The fishermen’s survey is a project of the group’s Salmon Habitat Information Program. - More...
Sunday PM - May 24, 2020

Alaska’s Blue Economy Includes Both Mariculture and Wild Caught Seafoods; Alaska’s thriving seafood industry is expanding to include sustainable farmed shellfish and seaweed.
Hump Island Oyster Co. oyster and seaweed farm in Ketchikan, Alaska.
Credit: NOAA


Ketchikan: Alaska’s Blue Economy Includes Both Mariculture and Wild Caught Seafoods; Alaska’s thriving seafood industry is expanding to include sustainable farmed shellfish and seaweed. - Good-paying jobs. Food safety and economic security.

It’s what Alaskan’s have come to expect from their multi-billion dollar fishing industry. Alaska fisheries are renowned for being among the best-managed sustainable fisheries in the world.  

Could Alaska also become known for its environmentally sustainable mariculture products? The Alaska Mariculture Task Force has established a goal of developing a $100 million mariculture industry in 20 years. They plan to achieve this through the enhancement, restoration, and farming of shellfish and seaweed.

To help Alaska advance towards this goal, NOAA Fisheries and the Pacific States Marine Fisheries Commission hosted the first Alaska Mariculture Workshop. The workshop, held on January 21-22, 2020 in Ketchikan, brought together more than 60 participants to help advance mariculture development in Alaska. They included aquatic farmers, industry representatives, tribal representatives, state and federal policy makers and regulators, non-profits, and researchers.

Why Is Alaska the Right Place for Mariculture? 

Aquatic farming, if done responsibly, is increasingly recognized as one of the most environmentally sustainable ways to produce food and protein.

NOAA Fisheries recognizes that marine aquaculture is an important and growing U.S. industry. It has the potential to provide a significant sustainable supply of healthy seafood for domestic and global markets to complement wild-capture fisheries.

With more coastline than all the Lower 48 states combined, Alaska is uniquely positioned to seize the marine aquaculture opportunity. Alaska currently has 71 active mariculture operations, including the largest kelp farm in the United States.

Marine aquaculture operations can provide a year-round source of high-quality jobs and economic opportunities that augment seasonal tourism and commercial and recreational fishing in Alaska. It is part of NOAA Fisheries’ sustainable seafood portfolio and the agency’s strategy for economic and environmental resiliency.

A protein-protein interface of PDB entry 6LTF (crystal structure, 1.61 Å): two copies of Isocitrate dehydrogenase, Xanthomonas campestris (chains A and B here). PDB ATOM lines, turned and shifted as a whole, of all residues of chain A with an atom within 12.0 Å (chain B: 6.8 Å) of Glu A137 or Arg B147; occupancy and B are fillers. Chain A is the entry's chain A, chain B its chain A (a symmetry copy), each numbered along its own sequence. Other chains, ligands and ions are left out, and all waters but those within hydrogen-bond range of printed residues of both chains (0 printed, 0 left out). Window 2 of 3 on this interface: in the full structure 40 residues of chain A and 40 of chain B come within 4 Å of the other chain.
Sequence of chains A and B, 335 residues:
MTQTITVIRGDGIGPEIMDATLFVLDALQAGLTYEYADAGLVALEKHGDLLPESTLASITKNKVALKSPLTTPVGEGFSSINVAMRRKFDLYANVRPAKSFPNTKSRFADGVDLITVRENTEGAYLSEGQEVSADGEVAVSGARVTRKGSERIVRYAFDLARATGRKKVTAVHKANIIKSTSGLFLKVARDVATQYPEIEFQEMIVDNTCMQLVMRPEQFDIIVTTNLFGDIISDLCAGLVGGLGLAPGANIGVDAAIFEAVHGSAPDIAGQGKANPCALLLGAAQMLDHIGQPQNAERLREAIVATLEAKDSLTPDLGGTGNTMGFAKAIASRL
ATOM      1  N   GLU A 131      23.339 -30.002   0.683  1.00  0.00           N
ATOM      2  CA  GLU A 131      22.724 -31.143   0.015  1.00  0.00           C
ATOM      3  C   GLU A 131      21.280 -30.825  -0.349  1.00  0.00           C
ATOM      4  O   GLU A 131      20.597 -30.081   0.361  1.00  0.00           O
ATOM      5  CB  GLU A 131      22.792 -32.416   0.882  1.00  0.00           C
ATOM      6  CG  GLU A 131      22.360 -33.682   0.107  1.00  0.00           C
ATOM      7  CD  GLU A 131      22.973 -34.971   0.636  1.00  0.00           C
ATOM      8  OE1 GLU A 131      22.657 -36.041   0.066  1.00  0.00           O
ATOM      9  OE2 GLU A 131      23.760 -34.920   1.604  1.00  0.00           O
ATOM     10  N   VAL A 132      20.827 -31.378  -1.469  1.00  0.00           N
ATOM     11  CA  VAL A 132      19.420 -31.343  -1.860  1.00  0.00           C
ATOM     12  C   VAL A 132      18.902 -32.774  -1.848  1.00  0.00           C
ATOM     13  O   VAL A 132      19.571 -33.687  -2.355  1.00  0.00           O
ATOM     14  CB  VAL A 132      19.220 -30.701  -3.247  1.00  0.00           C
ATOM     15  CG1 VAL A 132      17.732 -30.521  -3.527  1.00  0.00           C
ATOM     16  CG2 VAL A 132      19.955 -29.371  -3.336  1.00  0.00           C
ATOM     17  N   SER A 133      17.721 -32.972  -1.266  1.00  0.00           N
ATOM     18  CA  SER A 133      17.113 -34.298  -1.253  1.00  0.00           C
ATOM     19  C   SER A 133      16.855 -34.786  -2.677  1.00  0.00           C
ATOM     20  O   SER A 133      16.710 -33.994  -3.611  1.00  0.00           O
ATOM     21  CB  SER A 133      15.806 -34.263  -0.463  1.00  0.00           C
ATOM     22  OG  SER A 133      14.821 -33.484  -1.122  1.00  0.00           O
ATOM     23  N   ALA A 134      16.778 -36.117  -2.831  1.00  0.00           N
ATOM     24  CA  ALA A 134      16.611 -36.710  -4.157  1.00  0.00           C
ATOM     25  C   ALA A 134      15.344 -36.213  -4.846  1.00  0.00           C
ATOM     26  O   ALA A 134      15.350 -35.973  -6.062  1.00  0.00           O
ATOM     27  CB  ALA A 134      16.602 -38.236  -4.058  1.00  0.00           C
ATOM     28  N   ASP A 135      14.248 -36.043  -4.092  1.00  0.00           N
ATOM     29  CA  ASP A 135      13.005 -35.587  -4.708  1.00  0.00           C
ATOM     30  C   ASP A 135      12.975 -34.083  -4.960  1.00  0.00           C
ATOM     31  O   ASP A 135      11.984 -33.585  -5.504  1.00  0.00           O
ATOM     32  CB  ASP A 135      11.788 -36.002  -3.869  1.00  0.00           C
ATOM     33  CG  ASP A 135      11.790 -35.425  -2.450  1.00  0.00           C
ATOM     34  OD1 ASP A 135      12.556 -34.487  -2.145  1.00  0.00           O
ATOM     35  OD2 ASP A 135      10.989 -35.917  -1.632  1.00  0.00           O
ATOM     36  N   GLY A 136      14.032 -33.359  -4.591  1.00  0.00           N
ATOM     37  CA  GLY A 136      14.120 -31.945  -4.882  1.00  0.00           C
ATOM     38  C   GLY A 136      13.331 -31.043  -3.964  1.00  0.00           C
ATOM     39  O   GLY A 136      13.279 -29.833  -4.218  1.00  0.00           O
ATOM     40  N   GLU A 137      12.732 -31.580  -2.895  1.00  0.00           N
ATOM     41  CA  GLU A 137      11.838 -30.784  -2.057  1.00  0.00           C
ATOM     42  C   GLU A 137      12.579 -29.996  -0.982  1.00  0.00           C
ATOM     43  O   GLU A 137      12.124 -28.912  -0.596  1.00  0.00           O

Mariculture Workshop: Mapping a Way Forward

The workshop was designed to share NOAA's commitment to fostering aquaculture nationally and regionally, listen to the needs of Alaskans, identify opportunities, and promote future partnerships.

The two-day event built on the foundational work of the Alaska Mariculture Task Force, established in 2016. The Task Force established a goal of developing a $100 million mariculture industry in 20 years and outlined recommendations to achieve this goal in the 2018 Mariculture Development Plan. Aquatic farming will provide long-term benefits for the state’s economy, environment, and communities.

Workshop sessions were framed to identify the mariculture industry needs related to research, policy and permitting, and access to capital. They also focused on developing a shared vision for the future. - More...
Sunday PM - May 24, 2020

How 80 Coasties saved an Alaskan town during the Spanish Influenza pandemic

How 80 Coasties saved an Alaskan town during the Spanish Influenza pandemic


Alaska: How 80 Coasties saved an Alaskan town during the Spanish Influenza pandemic - Pandemic, quarantines, social distancing, facemasks. Too familiar today, these words resonated with equal disquiet for Americans of 100 years ago as Spanish Influenza spread across the world. Every pandemic and its inherent tragedies are unique, but in the Coast Guard’s response today we can hear echoes of 1919, when the crew of the Coast Guard cutter Unalga quarantined and rendered pandemic relief to the remote Alaskan settlement of Unalaska.